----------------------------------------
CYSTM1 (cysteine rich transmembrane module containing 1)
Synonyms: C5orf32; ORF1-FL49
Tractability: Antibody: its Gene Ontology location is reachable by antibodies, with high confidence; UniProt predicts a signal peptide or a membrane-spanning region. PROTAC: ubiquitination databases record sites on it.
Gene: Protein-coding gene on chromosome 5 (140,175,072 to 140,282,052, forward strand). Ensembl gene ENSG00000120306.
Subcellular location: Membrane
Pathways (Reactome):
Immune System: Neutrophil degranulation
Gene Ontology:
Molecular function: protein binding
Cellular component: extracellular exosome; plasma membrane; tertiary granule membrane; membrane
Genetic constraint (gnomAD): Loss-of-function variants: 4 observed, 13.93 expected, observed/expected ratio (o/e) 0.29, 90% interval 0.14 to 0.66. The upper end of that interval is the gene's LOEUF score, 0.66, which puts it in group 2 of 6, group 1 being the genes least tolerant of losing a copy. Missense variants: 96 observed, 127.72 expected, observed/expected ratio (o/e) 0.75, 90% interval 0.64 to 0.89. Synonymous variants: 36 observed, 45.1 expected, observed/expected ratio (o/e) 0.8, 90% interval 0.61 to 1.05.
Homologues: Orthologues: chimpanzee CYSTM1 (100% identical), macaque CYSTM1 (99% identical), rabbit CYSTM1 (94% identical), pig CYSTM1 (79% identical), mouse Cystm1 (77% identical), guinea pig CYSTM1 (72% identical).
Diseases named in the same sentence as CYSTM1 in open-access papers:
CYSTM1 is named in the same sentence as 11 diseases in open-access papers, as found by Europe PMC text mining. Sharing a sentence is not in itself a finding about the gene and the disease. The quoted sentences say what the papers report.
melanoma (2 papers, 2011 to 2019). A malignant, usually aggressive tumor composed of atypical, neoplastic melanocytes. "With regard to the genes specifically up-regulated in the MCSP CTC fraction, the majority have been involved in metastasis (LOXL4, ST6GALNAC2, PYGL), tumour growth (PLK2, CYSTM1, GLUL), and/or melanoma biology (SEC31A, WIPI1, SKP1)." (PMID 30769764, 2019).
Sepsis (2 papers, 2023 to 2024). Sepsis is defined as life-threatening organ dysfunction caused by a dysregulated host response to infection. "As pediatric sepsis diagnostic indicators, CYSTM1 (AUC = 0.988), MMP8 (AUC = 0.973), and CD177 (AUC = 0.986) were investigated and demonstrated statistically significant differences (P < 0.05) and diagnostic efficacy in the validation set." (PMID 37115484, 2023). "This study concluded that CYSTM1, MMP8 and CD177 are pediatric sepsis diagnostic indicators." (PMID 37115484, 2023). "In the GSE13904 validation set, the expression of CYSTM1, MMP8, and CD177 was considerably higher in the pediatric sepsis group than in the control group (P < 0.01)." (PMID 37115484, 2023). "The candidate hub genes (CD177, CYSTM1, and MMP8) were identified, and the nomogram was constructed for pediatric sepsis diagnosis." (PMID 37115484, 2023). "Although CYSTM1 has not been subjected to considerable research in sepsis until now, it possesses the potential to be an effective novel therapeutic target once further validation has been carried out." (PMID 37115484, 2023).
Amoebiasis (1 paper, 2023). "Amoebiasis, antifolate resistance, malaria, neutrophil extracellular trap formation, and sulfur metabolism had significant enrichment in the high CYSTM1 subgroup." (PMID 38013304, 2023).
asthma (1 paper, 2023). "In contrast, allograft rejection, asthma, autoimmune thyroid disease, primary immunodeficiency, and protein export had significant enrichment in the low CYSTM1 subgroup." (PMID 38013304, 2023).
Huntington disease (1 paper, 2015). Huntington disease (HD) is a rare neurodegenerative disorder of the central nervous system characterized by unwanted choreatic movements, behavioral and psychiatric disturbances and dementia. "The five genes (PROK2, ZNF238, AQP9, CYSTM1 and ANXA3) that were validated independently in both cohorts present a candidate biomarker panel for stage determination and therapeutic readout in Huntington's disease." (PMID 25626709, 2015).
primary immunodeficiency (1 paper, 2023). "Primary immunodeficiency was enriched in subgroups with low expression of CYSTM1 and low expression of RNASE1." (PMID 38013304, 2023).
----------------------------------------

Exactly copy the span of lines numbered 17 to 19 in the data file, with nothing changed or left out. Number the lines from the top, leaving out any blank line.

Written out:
Amoebiasis (1 paper, 2023). "Amoebiasis, antifolate resistance, malaria, neutrophil extracellular trap formation, and sulfur metabolism had significant enrichment in the high CYSTM1 subgroup." (PMID 38013304, 2023).
asthma (1 paper, 2023). "In contrast, allograft rejection, asthma, autoimmune thyroid disease, primary immunodeficiency, and protein export had significant enrichment in the low CYSTM1 subgroup." (PMID 38013304, 2023).
Huntington disease (1 paper, 2015). Huntington disease (HD) is a rare neurodegenerative disorder of the central nervous system characterized by unwanted choreatic movements, behavioral and psychiatric disturbances and dementia. "The five genes (PROK2, ZNF238, AQP9, CYSTM1 and ANXA3) that were validated independently in both cohorts present a candidate biomarker panel for stage determination and therapeutic readout in Huntington's disease." (PMID 25626709, 2015).